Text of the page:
Published on: 29 August 2014
The Science Department engaged boys in a number of events as part of National Science Week last week. Incursions, competitions and a lunchtime quiz centred on this year’s theme of Science: Feeding the World.
The week got underway with a lunchtime quiz with more than 75 boys taking part. Science teacher Katie Williams said the quiz was a huge success with the science laboratory buzzing with enthusiasm and excitement. “We had 25 groups testing their science general knowledge and loving it,” she said. The winners were Samuel Thompson, Laurence Vanderhor and Joseph Brough.
This year, the department also held three competitions for Years 7 to 9 boys. Based on the theme, boys were invited to design a poster (Year 7), take a photo (Year 8) or make a video (Year 9). The winners were Year 7 students Tristan Porter (winner) and Hugh Moran (runner up); Year 8 students Oscar Hall (winner) and Ander Schrauth (runner up); and Year 9 students Felix King, Akinwale Ayonrinde and Kazuki Miyagawa.
On Tuesday, three ChemCentre scientists involved boys in some ‘real-life’ chemistry and the role of the ChemCentre in forensic chemistry, emergency response and environmental monitoring. Head of Chemistry Don Marshall said the chemists demonstrated a number of techniques used in the field for crisis and emergency response situations and explained their role in responding to traffic accidents, chemical spills, illegal laboratories, explosives and other incidents involving dangerous chemicals.
Demonstrations included the identification of substances by odour, sampling of noxious gases for laboratory analysis and chemical testing in a portable glove box. “The chemists’ experiences and stories highlighted the importance and relevance of science in everyday life,” Mr Marshall said.
On Thursday, Scitech presented Beyond the Beaker, an interactive presentation to demonstrate the value of skills gained from studying science, technology and engineering. Head of Biology Megan Pentony said some of the skills included problem solving, logical and critical thinking. “The presentation had many boys on their feet, actively participating in thinking skills and trying to out-compete one another using their logic,” she said.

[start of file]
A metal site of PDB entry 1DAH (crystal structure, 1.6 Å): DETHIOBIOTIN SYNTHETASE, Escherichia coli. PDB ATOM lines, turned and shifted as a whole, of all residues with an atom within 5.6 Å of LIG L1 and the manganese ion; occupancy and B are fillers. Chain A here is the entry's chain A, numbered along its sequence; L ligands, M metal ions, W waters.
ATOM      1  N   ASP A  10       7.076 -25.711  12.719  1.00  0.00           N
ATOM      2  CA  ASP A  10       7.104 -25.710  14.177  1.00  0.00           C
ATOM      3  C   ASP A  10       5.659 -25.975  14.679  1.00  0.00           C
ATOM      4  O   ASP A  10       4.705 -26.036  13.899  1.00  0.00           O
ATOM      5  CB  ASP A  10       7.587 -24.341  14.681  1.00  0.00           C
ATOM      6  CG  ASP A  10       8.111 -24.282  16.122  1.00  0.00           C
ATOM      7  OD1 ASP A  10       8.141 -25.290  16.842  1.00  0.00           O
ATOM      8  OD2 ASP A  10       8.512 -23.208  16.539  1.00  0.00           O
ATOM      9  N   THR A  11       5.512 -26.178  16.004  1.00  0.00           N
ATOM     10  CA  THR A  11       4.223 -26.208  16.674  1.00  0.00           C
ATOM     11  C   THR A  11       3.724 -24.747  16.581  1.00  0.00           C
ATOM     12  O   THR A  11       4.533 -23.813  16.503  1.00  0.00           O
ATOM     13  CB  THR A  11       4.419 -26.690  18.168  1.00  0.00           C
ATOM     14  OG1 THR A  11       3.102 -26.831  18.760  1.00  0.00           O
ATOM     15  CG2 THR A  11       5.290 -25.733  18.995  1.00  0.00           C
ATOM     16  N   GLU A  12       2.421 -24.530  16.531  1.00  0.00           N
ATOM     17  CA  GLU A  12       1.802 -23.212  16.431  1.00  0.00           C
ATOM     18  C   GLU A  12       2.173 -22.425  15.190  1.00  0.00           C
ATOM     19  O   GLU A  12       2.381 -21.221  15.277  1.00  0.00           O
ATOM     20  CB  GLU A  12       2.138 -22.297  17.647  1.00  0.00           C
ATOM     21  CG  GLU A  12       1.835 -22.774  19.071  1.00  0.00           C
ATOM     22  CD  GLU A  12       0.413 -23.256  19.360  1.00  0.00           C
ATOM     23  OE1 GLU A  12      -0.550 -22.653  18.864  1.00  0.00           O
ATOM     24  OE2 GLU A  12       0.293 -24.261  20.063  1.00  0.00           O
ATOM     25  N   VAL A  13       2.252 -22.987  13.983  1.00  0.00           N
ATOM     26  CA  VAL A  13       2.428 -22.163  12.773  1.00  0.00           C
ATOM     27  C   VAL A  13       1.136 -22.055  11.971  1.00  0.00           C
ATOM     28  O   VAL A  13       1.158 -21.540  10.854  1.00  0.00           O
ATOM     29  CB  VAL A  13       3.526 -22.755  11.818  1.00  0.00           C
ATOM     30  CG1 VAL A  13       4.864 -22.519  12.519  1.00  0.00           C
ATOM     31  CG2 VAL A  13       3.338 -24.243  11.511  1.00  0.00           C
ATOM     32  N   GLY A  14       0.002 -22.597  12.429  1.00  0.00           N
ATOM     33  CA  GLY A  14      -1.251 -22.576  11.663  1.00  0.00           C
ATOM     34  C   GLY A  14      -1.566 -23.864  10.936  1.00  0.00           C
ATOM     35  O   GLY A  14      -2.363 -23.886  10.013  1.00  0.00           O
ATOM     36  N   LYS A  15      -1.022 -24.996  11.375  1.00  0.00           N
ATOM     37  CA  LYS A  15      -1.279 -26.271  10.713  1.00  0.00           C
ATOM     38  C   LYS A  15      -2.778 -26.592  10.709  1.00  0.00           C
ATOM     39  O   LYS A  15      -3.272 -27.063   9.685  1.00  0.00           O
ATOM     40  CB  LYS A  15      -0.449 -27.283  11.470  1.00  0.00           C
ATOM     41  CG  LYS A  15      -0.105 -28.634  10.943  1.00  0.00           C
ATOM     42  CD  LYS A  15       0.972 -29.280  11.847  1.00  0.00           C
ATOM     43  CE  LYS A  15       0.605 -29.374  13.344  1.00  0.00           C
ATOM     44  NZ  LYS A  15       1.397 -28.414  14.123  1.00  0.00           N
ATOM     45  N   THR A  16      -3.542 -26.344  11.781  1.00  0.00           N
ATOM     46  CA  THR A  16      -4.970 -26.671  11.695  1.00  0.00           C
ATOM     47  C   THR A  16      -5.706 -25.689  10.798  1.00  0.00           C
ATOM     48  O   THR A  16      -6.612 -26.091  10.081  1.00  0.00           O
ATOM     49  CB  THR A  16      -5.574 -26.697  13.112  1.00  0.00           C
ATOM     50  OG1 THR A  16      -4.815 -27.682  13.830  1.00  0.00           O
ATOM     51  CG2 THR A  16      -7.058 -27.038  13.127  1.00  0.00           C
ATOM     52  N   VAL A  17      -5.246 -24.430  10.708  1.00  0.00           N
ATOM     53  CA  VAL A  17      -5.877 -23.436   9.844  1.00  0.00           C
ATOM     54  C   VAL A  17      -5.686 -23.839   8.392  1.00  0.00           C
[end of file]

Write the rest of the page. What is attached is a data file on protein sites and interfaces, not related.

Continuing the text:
The presentation also highlighted the creation of new jobs and how different science-based university courses are being used in the real world. “Many of the boys were fascinated by the glow in the dark bacteria and the world of nanotechnology,” Mrs Pentony said.
On both Tuesday and Thursday, IntoScience and CSIRO launched ‘Australia’s Biggest Excursion’. All boys from Years 7 to 9 had the opportunity to visit the Jenolan Caves by visiting the FutureSphere.
“Through high quality simulations, HD videos, images, experiments and animations, they have created a dynamic and engaging way to learn and review different topics in Science,” Mrs Pentony said.
In the FutureSphere or at home, students were able to log on, create their own avatar and then explore different biomes, collecting inquiry points as they went. “During Science Week many science teachers took their class to the FutureSphere to complete the various activities and while Science Week has finished, the boys still have access for another two weeks,” she said.